Drop-Dead Decking

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Decking is to a swimming pool as good wine is to a fine meal. However, many builders seem stuck in the mindset that they must have white wine with fish. This does not always have to be the case, as demonstrated by Skip Phillips, a 30-year veteran in the industry and an international guru in pool design and construction.

Although Phillips, president of Questar Pools and Spas, Escondido, Calif., works mainly with natural materials because of their lasting qualities, nearly every pool he designs looks different from any pool he has previously built.

How does he do it? Phillips takes the time to work with the homeowners building the pool, as well as landscape architects and architects β€” all in an effort to seamlessly match the materials and craftsmanship of the pool to the homeowners' land, home and style.

"We're intimately concerned about architectural continuity β€” making sure there's a connection that hopefully runs seamlessly from the front of the house to the back," says Phillips, who is also co-founder of the Genesis 3 Design Group, based in Paso Robles, Calif., and a recipient of more than 100 local, national and international design awards.

But that architectural continuity is going to be lost if the builder relies too heavily on making the swimming pool the center of attention and doesn't put the time and effort into also making sure the deck is doing its part to complement and complete the design's scheme.

"Most pool contractors want to eliminate decks as a part of their contract, because it's an area that is probably the least understood and has the highest liability (because soil damage and poor workmanship are prevalent on flat work)," Phillips says. "We're exactly the opposite.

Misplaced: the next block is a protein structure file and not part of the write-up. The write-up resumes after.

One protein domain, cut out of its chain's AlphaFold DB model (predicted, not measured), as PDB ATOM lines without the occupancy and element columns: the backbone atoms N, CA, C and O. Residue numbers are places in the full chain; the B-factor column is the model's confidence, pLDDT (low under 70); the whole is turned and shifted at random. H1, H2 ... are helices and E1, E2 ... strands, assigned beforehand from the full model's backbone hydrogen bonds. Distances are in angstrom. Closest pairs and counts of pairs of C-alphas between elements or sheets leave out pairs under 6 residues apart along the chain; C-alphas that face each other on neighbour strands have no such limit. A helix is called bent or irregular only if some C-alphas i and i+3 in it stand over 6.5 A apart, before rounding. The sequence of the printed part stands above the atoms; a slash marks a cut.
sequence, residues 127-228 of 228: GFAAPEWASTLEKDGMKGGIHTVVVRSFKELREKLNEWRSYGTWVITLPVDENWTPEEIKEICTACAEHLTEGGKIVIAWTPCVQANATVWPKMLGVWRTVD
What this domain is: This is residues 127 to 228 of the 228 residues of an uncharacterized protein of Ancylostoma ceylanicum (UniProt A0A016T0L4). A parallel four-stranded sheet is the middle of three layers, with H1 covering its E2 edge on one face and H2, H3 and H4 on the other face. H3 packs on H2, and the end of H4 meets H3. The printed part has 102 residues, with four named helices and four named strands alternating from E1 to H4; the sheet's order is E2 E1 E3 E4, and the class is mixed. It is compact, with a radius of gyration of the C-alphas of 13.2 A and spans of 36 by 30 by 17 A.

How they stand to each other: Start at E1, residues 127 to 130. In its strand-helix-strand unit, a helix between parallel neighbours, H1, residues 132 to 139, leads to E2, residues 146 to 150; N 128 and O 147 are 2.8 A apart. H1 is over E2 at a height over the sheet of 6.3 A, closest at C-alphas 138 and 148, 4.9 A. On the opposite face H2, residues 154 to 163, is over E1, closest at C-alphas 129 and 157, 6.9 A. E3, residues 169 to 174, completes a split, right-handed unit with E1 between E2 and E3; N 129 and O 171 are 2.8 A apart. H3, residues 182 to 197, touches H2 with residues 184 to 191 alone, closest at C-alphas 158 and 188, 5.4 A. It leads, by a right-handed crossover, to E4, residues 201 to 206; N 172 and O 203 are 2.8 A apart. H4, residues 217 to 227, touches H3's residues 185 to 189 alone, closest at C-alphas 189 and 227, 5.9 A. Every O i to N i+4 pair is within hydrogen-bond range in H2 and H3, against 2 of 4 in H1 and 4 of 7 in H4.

"Decks are probably the single most important part of the backyard as it relates to balance and materials, because the majority of what you see when you go into a backyard is the deck."

If this is the case, however, then why are so many builders using the same decking options time and again, when clearly each homeowner and property is different in some way from all others?

"You can either innovate or imitate," Phillips says. "Right now what's driving the pool industry [in new designs] is not the pool industry. It's homeowners that travel, and it's landscape architects and architects."

So Phillips doesn't look to the pool industry or even the United States when he needs design advice or motivation. He looks to his two Genesis 3 partners, David Tisherman and Brian Van Bower, and to Europe and Indonesia, which he says have a "different mentality" when it comes to design. He also believes that watching other industries helps him to further enhance his own designs.

"If you really want to be sharp on your retail design in the pool industry, it's idiotic to look at the pool industry. Why not go someplace where someone really knows what they're doing, like Neiman Marcus?"

But not every builder has the luxury of allowing a project to last 90 to 120 days, as most of Phillips' do. And not every pool builder is lucky enough to be working on projects that cost $100,000 to $800,000, as Phillips does. But that doesn't mean Phillips doesn't believe they can't succeed in the same ways he has, although he does believe not all will want to.